Irish Horseracing Regulatory Board CEO Denis Egan says the punishment imposed on trainer Gordon Elliott is "proportional".
Elliott was suspended from training for 12 months, with six months of that sanction suspended, and ordered to pay costs of €15,000, following Friday's IHRB referrals committee hearing at Naas racecourse.
A photo of Elliott sitting on a dead horse appeared on social media last weekend, with the trainer admitting that the image was genuine in a statement released on Sunday evening.
According to a statement, the IHRB referrals committee found Elliott in breach of rules 272(i) of the Rules of Racing and Irish National Hunt Steeplechase Rules, in that he acted in a manner which was "prejudicial to the integrity, proper conduct and good reputation" of the sport.
Speaking to RTÉ's Drivetime after the announcement of the sanction, Egan said that the punishment was appropriate from the IHRB's point of view.
"We believe it is proportional to what was in it. Mr Elliott had built up a very successful business over a number of years and it's going to have a huge financial effect," he said.
"It's well documented that he's lost owners this week. But I would say that Mr Elliott's behaviour - what occurred here - is not the norm in Irish racing and it's not something we do not come across and as I said earlier on, 'a moment of madness' has had a huge effect on him both personally and professionally.
"He's suffered a lot of abuse on Twitter and he's got to live with that."
He added: "The main mitigating factors were the financial and personal impact on Mr Elliott and the aggregating factor is the fact that it's had a huge impact on the reputation of Irish racing and I think the committee have sent out a message today that they will not stand for anything having an impact on Irish racing and if anybody does something which damages the reputation of Irish racing, they will be punished accordingly."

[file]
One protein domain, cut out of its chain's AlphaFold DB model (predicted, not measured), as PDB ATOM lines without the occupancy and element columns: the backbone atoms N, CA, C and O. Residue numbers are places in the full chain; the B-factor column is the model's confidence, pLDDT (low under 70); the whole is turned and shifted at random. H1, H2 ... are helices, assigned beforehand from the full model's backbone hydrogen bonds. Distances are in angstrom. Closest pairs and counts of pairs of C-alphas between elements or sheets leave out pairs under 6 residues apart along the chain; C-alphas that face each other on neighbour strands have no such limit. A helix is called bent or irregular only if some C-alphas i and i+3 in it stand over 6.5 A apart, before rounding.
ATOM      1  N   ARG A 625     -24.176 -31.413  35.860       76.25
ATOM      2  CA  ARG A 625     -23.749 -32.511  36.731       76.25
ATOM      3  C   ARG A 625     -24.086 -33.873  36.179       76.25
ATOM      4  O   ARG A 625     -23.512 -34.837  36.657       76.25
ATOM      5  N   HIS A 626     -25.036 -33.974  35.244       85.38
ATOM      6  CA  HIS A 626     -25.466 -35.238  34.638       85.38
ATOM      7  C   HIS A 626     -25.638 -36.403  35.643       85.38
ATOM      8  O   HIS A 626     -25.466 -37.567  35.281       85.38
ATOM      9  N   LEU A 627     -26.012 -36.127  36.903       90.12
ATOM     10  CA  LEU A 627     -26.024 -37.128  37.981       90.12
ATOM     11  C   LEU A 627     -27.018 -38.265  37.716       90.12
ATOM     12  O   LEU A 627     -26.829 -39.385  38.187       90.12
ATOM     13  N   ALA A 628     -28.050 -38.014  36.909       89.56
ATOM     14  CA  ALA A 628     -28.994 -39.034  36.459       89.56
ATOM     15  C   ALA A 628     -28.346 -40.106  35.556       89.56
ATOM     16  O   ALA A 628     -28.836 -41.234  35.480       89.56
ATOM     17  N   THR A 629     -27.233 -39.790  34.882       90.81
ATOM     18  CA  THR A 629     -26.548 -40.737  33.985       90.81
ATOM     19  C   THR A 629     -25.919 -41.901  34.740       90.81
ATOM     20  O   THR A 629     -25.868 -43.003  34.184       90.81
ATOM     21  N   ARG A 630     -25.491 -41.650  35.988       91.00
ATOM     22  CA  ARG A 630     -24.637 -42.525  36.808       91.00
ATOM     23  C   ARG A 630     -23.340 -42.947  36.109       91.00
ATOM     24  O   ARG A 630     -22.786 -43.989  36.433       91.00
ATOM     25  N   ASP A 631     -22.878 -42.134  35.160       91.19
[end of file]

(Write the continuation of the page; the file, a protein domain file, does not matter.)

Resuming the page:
On the IHRB committee's reference in their statement to the "sinister aspect to this case" in relation to the motives behind the publication of the photograph, Egan said that he was "not in a position to elaborate on that".
"The matter is with the Gardaí. That goes beyond our powers. We deal with the rules of racing and the case was heard under the rules of racing today and the penalty imposed was in line with what was available under the rules of racing," he added.
Egan acknowledged the damage done to the racing industry in Ireland but added that he was confident that it would bounce back.
"There is a lot of damage done but Irish horseracing is resilient. We've got the best riders, the best trainers, the best jockeys and best bloodstock in the world. It will bounce back from this, I have no doubt."
Speaking on Game On, RTÉ racing analyst Jane Mangan said that the punishment "is proportionate".
"I think this is satisfactory and the way the whole case has been handled quite swiftly but fairly, and all evidence considered, I think this is an outcome that is fair," she said.